Buckingham Palace

Serving as the official residence of the British monarchy since 1837, Buckingham Palace is easily one of the most famous residences in the world. Renowned as one of the few working palaces left on the international map, this stately structu

Buckingham Palace

History

While the site of Buckingham Palace has been occupied by various structures for centuries, including the original house of Sir William Blake in the 1600s, the site arguably didn’t rise to fame until the Buckingham House was built in 1703.

Constructed for the First Duke of Buckingham and Normandy, and still serving as the primary core of the current palace, the Buckingham House was eventually sold to King George III in 1761, where it remained in the royal family in the decades to come. Initially intended as a private retreat for George III and his wife Queen Charlotte, the renovations orchestrated in the latter 19th century would carry on through two more kings – George IV and his younger brother King William IV – until it was eventually embraced as a royal residence by Queen Victoria upon her ascension to the throne.

Victoria and Albert would continue to make sweeping changes to the property, bringing it up to “modern” standards, and the site soon became synonymous as the home of the monarchy. Today, Buckingham Palace continues to be center of state occasions and royal hospitality or welcomes, and is known as the official administrative headquarters of the British Monarchy.

Main Features

The sprawling Buckingham Palace has a total of 775 rooms, which includes 52 Royal bedrooms and guest bedrooms, 188 bedrooms for staff members, 78 bathrooms, 92 offices, and 19 “State” rooms. The structure itself is also bordered by two royal parks, and encompasses an impressive 828,820 square feet.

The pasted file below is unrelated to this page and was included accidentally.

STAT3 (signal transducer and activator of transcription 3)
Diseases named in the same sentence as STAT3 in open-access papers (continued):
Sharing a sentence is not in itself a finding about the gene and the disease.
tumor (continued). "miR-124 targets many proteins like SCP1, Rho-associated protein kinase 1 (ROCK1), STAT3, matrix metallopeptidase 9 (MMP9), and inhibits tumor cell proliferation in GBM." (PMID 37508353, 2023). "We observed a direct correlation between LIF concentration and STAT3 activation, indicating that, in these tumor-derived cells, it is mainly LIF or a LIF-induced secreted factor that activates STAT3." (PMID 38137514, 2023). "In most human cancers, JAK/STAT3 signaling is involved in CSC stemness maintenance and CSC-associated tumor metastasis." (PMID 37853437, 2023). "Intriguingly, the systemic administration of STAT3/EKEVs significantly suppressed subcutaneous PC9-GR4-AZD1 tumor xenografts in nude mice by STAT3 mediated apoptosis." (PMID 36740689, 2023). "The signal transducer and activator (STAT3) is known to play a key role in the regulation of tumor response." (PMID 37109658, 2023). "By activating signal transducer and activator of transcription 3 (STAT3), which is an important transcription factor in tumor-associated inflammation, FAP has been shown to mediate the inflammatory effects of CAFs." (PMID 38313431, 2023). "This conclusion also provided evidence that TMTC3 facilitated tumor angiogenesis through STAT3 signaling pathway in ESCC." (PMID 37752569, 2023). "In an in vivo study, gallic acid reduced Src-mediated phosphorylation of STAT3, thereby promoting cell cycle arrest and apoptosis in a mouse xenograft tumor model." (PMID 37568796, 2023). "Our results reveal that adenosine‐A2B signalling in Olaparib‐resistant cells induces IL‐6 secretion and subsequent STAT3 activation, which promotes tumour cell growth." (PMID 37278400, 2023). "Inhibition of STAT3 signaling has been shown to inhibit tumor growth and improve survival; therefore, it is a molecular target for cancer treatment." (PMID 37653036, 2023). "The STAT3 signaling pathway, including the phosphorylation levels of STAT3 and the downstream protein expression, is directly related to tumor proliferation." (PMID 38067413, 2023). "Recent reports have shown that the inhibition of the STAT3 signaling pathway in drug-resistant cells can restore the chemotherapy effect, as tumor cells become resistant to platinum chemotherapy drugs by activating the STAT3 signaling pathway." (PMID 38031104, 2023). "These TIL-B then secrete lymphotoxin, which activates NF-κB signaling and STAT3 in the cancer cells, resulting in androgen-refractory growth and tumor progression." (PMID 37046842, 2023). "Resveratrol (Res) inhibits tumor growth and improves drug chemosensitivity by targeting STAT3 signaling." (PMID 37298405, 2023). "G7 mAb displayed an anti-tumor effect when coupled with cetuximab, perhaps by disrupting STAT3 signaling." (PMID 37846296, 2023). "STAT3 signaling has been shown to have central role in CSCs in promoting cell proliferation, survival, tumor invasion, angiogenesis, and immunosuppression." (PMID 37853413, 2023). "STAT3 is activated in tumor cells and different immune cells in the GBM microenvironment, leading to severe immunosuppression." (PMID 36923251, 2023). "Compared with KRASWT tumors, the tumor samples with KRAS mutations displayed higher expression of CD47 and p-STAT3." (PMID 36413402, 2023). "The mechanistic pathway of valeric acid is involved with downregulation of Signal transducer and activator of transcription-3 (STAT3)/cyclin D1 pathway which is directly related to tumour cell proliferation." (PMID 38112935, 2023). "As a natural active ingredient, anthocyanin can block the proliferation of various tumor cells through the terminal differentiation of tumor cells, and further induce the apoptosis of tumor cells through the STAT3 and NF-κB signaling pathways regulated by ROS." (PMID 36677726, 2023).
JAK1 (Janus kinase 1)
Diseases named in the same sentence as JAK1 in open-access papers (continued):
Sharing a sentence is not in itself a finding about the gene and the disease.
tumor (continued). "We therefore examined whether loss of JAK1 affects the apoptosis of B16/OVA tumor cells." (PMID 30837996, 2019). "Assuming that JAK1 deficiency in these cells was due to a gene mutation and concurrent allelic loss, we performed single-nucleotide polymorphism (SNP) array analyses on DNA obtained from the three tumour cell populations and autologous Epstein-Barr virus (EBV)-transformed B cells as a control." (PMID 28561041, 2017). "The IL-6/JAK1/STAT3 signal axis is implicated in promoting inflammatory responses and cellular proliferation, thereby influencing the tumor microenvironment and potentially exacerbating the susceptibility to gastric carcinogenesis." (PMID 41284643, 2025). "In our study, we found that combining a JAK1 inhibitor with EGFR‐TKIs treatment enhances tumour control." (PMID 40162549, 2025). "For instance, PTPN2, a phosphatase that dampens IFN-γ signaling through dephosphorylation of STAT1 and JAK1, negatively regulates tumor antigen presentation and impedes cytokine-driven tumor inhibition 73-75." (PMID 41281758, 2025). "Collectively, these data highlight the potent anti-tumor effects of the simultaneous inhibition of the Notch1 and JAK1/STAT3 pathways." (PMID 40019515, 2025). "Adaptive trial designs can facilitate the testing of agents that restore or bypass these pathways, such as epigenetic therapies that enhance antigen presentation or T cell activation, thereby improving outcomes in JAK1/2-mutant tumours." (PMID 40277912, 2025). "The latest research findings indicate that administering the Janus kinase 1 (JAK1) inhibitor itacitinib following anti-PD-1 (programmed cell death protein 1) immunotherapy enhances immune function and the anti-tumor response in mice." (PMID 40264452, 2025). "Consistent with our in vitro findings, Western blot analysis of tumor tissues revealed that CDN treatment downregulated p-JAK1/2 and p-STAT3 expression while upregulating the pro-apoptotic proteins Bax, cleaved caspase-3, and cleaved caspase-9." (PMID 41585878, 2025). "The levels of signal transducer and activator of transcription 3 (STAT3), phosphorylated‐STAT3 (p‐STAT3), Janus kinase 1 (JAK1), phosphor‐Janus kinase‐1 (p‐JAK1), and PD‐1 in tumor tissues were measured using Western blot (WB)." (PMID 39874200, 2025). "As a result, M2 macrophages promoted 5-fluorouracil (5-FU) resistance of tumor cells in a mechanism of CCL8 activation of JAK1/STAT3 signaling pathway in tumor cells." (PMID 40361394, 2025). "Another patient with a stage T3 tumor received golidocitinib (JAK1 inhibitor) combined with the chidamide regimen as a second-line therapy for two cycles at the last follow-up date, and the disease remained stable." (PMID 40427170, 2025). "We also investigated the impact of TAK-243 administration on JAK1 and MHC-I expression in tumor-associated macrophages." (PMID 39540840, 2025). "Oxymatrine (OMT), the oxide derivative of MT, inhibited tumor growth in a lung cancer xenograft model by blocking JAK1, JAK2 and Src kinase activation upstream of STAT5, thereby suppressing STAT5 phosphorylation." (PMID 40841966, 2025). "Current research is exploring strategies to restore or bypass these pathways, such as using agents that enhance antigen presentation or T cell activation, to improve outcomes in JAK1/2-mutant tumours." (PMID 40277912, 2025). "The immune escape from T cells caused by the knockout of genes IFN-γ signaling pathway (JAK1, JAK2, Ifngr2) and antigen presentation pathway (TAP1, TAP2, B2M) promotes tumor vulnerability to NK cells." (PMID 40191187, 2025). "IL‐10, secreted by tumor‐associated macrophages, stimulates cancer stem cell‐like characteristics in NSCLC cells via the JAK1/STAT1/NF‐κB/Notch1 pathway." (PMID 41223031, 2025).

The State Rooms and gardens within Buckingham Palace are open to the public, and can be accessed via seasonal tours which are traditionally held during the warm weather months.

Opening Day and Time

Currently, tours are available of the State Rooms of Buckingham Palace from July 22 until August 31, from 9:30 a.m. until 5:30 p.m., and from September 1 until October 1 from 9:30 a.m. until 4:30 p.m. Tour dates and times may be subject to change, depending on palace events and royal visitors.

In addition to the State Rooms, visitors may also have the option to explore The Queen’s Gallery, the Royal Mews, and the exterior gardens for an extra fee.

Visitors can also witness the centuries-long ceremony of the Changing of the Guard, which takes place just outside the palace walls and which is a popular London event. The ceremony lasts roughly 45 minutes, and occurs between 10:15-11:45 a.m., weather permitting, on various days throughout the year. The schedule changes seasonally, and visitors who want to catch the grand show can refer to http://www.householddivision.org.uk/changing-the-guard-calendar for upcoming dates and times.

In the Area

Buckingham Palace is nicely close to one of the most famed of the eight royal parks - St. James’s Park - as well as the Westminster Cathedral and, appropriately, the Royal Mews. In addition, visitors can tour the expansive Green Park, and pause outside the Palace entrance to admire the famed Victoria Memorial. Buckingham Palace is also close to Victoria Station, one of the busiest tube, train and bus stations in the city.

Map

Buckingham Palace is centrally located close to the Thames which makes it easy to reach for visitors throughout London

Closest Stations

The closest station to Buckingham Palace is the St. James’s Park Station, which is on the Circle (or yellow) line and District (or green) line. Other stations that are close to the palace include the Green Park Station, which is on the Jubilee, Piccadilly, and Victoria Lines, and Victoria Station, which connects with multiple subway and train lines.

Summary

Truly a royal attraction, Buckingham Palace is one of London’s favorite destinations for visitors from all around the world. Catch a grand Changing of the Guard show, or plan a tour of the sprawling interior to see how London’s most regal residents have lived for centuries.

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